I remember once shooting a segment on “cartoneros” for Graña’s program, “Informe Central”. The producer, Miguel, wanted a documentary portrayal of what life was like for them as they searched the streets at night for discarded recyclables to sell. It was almost midnight when we climbed into the back of their big communal truck to ride along with them to their homes in the villa, and everyone was in a good mood. As we bounced along through the city, balanced haphazardly atop the mountain of cartons they had collected, we interviewed a precocious teenage boy. More accurately, we just let him talk and recorded it all on tape. But then he began to ask about me. What was I doing there? Why was an American working as a cameraman for an Argentinean television show? How did that happen? They were good questions, and I tried to answer them. But the camera was rolling, my Vari-Lite was burning, and our story was about his life and not mine. And so to keep it brief, Miguel told the boy that I had once stepped into a time machine and traveled back in time. While I was in the past, I touched something that I shouldn’t have. And when I returned to the present, everything was different. I thought that was a better explanation than I could have ever offered.
Recently, we were in a café near the Plaza de Mayo. Paula was talking on the cell phone. Scarlett was busily occupied with sugar packets and napkins and Natasha was immersed in drawing pictures with her finger in a little pool of water on the table. The café was insulated from the noise on the street, and it was quiet inside, too. I just sat there, thinking, my arms folded across my chest, and watched through the window at the busy hustle on the street and the people as they walked by. I looked at their eyes and tried to imagine what was their experience of life. Here is a businessman hurrying by. And there a doctor. And there, perhaps a lawyer. A delivery boy, an engineer, a secretary, a waiter. On the corner was a shoe shiner. On the curb a drunk. Some are blessed. Some are cursed. By God, by nature, by man, or by circumstance. What triumphs had catapulted them to their heights? What tragedies had knocked them to their depths? And what surprises lay in wait to change their direction completely?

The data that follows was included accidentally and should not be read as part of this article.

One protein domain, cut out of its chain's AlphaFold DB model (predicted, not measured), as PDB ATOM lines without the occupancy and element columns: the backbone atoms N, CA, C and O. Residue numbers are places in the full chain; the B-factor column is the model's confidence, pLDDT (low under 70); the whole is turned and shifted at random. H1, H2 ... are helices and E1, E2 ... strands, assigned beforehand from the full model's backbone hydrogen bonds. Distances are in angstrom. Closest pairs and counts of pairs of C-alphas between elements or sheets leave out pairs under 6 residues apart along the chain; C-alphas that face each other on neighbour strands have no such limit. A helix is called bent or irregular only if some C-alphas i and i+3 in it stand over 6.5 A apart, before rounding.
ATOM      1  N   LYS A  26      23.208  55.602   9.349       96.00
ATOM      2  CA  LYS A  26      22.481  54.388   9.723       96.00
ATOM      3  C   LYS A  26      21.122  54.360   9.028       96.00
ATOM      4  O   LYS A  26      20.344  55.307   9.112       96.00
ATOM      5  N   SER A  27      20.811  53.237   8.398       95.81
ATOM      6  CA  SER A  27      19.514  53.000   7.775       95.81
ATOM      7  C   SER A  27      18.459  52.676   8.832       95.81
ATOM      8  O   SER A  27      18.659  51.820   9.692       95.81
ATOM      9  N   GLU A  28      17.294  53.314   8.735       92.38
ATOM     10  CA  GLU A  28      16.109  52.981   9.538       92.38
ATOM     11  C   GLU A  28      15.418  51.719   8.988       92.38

No one knows if they won’t die of some terrible disease, be badly injured in an accident, be killed by an airplane crashing into a building, be kidnapped, be falsely accused, be chased across continents, lose everything. We can’t know. We can never have that solace. Fundamentally, we are all terrified. We all decay and die, despite the illusions we create for ourselves.
I too was once hurrying by café windows on my way to work, full of plans and hopes, getting things done. And then an extraordinary series of events occurred, and all of that was gone, replaced by threats and dangers from all sides. When I first arrived here, I didn’t have much hope that I would last another month. But then, as if by a miracle, Paula came into my life, and I squeezed out a few more drops of grace from this world that was at once beautiful and horrible. Now I rather like it here. I want to stay for awhile.
What do we think about when we think of paradise? That everything is beautiful and that there are no threats to us. What is it that we imagine when we imagine happiness? It’s that we no longer have to defend ourselves." (El Perseguido, pages 383 - 386.)
I sincerely thank you for honoring us here today with your presence. Thank you everyone! And thank you Argentina, the land of my wife Paula, the country we have chosen for our daughters, and also my country.